- A nonprofit group that was taken over by a former aide to Sen. Mitch McConnell has aired one of every seven television commercials in the Senate race, most of them attacking Alison Lundergan Grimes, with millions of dollars from donors it will not disclose, the Center for Public Integrity reports, in a story that the Lexington Herald-Leader placed on its front page. UPDATE, Oct. 31: National Journal's Alex Roarty and Shane Goldmacher show how the rules against coordination between such groups and candidates is easily circumvented.
- NPR reports that conservatives criticized McConnell for telling Neil Cavuto of Fox News that Republicans would not be able to repeal Obamacare because they will not have 60 votes in the Senate. "McConnell said that with a full Obamacare repeal impossible, he would instead push to repeal the law's tax on medical devices — which a number of Democratic senators already support — and to narrow its mandate on which workers must be covered."
- McConnell primary foe Matt Bevin "came as close as he has to endorsing" McConnell at a quiet gathering of conservatives in Jeffersontown Wednesday night, the Herald-Leader's Sam Youngman reports. "Bevin tried to warm up the subdued audience," saying that any thinking about voting for Grimes should "think again." He added, "There is nothing being brought forward by the Democratic Party in this state that is good for Kentucky. Nothing." Still, Youngman writes, "He continued to be cagey about backing McConnell. . . . Asked after his speech whether that was an endorsement of McConnell, Bevin snapped, 'You've got ears.'"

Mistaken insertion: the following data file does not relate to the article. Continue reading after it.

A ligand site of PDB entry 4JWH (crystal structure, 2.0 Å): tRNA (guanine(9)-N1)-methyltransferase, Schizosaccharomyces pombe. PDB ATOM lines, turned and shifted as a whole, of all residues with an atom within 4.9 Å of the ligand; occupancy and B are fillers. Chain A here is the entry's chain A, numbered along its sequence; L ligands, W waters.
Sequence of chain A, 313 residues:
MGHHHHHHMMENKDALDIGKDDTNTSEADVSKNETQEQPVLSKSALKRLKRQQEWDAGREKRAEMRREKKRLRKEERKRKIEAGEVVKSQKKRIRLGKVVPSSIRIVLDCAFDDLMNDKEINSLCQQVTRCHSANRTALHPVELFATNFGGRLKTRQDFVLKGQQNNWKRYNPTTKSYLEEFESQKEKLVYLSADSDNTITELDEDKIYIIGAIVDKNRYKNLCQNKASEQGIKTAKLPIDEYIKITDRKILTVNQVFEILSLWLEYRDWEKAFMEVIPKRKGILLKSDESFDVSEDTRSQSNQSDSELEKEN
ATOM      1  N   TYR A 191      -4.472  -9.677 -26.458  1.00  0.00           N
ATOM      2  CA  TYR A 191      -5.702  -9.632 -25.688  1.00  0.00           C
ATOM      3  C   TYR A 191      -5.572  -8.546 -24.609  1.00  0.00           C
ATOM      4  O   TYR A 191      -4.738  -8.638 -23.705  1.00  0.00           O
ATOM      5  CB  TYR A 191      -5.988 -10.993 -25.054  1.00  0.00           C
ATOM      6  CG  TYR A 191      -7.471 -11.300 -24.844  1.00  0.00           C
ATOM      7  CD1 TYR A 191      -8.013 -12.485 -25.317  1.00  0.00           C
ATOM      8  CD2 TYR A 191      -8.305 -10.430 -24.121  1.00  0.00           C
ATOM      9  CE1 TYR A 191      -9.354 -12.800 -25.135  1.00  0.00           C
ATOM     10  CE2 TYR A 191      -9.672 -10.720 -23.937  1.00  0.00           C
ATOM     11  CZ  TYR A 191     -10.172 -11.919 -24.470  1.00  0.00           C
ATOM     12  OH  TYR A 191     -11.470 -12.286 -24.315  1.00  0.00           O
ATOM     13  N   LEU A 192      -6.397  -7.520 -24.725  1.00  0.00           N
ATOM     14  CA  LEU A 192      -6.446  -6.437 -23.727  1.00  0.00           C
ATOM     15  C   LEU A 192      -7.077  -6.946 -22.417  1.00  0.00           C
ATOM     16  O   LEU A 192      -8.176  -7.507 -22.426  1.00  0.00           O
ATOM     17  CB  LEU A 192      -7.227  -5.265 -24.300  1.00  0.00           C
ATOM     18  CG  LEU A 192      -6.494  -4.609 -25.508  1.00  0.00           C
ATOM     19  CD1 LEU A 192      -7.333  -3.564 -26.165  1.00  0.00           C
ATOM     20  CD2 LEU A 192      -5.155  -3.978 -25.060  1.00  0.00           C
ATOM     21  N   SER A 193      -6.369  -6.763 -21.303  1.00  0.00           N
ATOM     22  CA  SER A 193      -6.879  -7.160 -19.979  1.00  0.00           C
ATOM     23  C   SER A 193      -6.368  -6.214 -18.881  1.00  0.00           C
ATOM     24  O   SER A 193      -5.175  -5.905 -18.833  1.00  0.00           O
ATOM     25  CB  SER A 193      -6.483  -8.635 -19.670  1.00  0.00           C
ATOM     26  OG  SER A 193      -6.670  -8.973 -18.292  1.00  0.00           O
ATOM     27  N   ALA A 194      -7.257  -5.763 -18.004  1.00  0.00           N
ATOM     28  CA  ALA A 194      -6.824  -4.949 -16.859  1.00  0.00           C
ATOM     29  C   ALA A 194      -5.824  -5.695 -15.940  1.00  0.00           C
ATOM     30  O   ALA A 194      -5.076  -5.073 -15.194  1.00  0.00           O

- Former president Bill Clinton is appearing in Louisville and Ashland today for Grimes. The first stop, at the Muhammad Ali Center, may help Grimes with African American turnout, which some black observers have said might be hurt by her refusal to say that she voted for President Obama; the second one will get coverage from West Virginia TV stations that serve the northern part of the East Kentucky Coal Field.
- The Economist sums up the race, largely by looking at McConnell as the leader of a potential Senate majority, "as seems likely." If so, "a man few Americans would recognise if he sat next to them on a bus, will be one of the most powerful people in the world," the magazine says in an editorial.
- Grimes pollster Mark Mellman, asked about the race at Bipartisan Policy Center event today, said "We’re not ahead. But we hope to be on Election Day." U.S. News & World Report's David Catanese notes, "Grimes’ team has furiously fought back at the notion that McConnell has pulled far ahead of them in recent weeks, but has not released its own internal polling by Mellman as it did back in September, when he showed the race tied."
Thursday, October 30, 2014
Herald-Leader gives big play to nonprofit's story about 'dark money' group's big help for McConnell
Here's what we have time to post in a whirlwind of activity . . .